Pacific Women hosted a session on the first day of the Forum entitled Pacific Women Talanoa: What is Pacific Women Shaping Pacific Development? The space gave participants an opportunity to ask questions about the program and share their thoughts on how it can better support the work of Pacific feminists. The program was represented by Ms Yoshiko YamaguchiPacific Women Advisory Board member; Ms Suzanne Bent, First Secretary, Gender Equality, Australian High Commission (Fiji); Ms Linda PetersenPacific Women Support Unit Team Leader and Ms Filomena Tuivanualevu, one of Pacific Women’s consultants developing a roadmap to guide the program’s future investments. The session was facilitated by Ms Tara ChettyPacific Women Support Unit’s Senior Program Officer – Gender.

Reflecting on the overall Forum, Ms Jennifer Wate, Program Manager with the West ‘Are’Are Rokotanikeni Association in Solomon Islands, said the three-days of discussions “broadened [her] knowledge and understanding on the diversity of the women’s movement in the Pacific”, adding that “it was an opportunity for people like me and my organisation to look into what are some possibilities to engage with other women’s groups in the future”.

For Ms Wendy Bai Magea, a Research Assistant in digital ethnography with the Centre for Social and Creative Media, University of Goroka, Papua New Guinea, this was only the second time for her to attend a regional forum. She found the experience to be “eye-opening”.

“My work involves documenting how people experience the digital world. My big project is on mobile phones, so right now I am documenting the history of mobile phone use in Goroka. My favourite session at the Forum was on the important role of communications as that’s my area of interest. At the Forum I learned that feminism is very broad and everyone’s perception of it is different and I respect that,” said the young professional.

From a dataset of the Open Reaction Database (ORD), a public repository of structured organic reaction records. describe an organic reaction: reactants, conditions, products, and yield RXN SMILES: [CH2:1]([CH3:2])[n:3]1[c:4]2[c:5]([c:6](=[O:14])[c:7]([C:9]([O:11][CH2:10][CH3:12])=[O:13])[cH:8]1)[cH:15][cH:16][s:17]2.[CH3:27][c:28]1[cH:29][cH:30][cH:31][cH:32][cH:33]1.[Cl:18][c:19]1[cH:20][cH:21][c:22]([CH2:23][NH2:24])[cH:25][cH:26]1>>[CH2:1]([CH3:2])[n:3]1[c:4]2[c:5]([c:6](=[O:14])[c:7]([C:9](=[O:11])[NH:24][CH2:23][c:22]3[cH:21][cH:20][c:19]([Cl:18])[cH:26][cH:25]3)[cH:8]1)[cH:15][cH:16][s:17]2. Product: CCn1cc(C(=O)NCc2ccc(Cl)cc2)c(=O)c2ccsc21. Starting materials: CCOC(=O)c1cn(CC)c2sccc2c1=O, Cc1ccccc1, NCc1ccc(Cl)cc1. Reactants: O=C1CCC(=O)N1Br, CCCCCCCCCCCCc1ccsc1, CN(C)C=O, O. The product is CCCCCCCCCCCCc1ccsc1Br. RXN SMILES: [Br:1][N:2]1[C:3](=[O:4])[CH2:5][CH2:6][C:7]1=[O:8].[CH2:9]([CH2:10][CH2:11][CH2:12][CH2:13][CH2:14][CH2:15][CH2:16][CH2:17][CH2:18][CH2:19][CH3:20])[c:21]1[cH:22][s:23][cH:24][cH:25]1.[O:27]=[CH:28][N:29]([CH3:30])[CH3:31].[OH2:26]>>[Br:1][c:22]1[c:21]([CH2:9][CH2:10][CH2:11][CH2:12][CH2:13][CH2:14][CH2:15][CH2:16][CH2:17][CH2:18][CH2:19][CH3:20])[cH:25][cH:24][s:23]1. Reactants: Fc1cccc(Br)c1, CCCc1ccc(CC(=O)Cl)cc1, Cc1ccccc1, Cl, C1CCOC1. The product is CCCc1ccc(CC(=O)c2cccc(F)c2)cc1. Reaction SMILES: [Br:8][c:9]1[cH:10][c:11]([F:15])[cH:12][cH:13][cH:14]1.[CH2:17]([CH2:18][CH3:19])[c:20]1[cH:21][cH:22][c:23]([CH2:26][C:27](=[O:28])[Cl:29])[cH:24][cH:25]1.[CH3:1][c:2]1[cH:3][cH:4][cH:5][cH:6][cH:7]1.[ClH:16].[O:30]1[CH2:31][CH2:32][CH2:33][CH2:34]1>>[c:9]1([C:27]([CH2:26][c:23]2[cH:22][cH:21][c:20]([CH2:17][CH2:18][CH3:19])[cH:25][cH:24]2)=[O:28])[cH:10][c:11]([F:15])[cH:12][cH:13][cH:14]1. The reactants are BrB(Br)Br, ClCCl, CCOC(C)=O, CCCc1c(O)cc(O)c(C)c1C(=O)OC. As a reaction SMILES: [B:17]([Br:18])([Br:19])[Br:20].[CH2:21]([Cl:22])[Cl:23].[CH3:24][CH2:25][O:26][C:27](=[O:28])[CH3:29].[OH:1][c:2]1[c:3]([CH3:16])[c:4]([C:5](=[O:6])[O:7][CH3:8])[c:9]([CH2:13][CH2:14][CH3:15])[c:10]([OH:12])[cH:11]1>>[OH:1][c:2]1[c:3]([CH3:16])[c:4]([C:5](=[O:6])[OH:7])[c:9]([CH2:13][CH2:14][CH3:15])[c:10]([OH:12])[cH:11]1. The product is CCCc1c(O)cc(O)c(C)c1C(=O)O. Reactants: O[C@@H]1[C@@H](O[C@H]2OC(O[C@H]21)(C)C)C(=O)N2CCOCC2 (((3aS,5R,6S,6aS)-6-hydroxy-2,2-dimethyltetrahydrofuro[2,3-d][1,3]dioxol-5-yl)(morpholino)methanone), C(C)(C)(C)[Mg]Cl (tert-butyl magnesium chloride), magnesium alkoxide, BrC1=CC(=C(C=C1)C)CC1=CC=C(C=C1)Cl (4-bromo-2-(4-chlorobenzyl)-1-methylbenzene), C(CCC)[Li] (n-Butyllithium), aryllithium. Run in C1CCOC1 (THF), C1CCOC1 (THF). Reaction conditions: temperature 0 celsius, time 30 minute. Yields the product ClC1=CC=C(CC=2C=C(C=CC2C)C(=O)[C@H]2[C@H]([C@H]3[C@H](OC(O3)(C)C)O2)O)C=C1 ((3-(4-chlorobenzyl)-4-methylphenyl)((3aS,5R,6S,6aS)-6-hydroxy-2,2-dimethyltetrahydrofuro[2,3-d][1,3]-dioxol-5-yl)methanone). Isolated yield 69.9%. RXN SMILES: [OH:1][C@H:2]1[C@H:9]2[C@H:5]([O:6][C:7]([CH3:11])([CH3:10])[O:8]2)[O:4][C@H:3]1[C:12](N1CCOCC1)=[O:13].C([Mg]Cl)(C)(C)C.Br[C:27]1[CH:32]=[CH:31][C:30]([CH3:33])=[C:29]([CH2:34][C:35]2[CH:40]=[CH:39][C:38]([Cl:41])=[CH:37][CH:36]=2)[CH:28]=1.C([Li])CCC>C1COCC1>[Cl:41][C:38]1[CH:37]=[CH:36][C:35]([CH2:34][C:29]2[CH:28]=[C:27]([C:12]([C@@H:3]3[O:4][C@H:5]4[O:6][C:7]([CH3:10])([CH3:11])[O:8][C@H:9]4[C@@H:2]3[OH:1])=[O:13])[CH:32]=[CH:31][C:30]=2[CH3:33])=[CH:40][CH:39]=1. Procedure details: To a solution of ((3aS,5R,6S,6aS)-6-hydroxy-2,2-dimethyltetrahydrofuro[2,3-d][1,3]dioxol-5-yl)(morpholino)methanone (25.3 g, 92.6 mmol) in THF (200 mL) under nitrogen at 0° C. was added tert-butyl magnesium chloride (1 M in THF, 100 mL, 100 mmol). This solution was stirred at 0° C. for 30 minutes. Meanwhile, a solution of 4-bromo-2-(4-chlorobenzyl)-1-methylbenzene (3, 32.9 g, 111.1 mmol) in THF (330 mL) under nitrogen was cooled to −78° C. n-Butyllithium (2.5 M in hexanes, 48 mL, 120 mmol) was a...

For Ms Walewene Jeannette, a member of the Union des Femmes Francophones d’Océanie (Alliance of Pacific French Speaking Women) New Caledonia, the Forum was a place where she learned more about issues related to sexual orientation and gender identity, as well as different experiences of women from urban and rural areas.

“[Homosexuality] is not easily accepted in remote areas [where I come from] – some accept it and some don’t. But it was good for us to learn more and see how the community does networking – with others and between themselves as a feminist movement”.

The Forum culminated in the launch of the Pacific Feminists Charter for Change, a document recognising the lived experiences of Pacific women and reflecting the issues raised during the three days of discussions. A highlight of the Charter drafting and endorsement process was the negotiation and inclusion of progressive language on women’s sexual and reproductive health and rights. While religion and culture is often cited as reasons to delay progress on these rights, Pacific women attending the Forum found that faith and feminism can fit well together. A copy of the Charter can be accessed here on FWRM’s website.

*The Pacific Feminist Forum Steering Group included: FWRM, Diverse Voices and Action for Equality Fiji, Haus of Khameleon, Bold Alliance and the Pacific Young Women’s Leadership Alliance.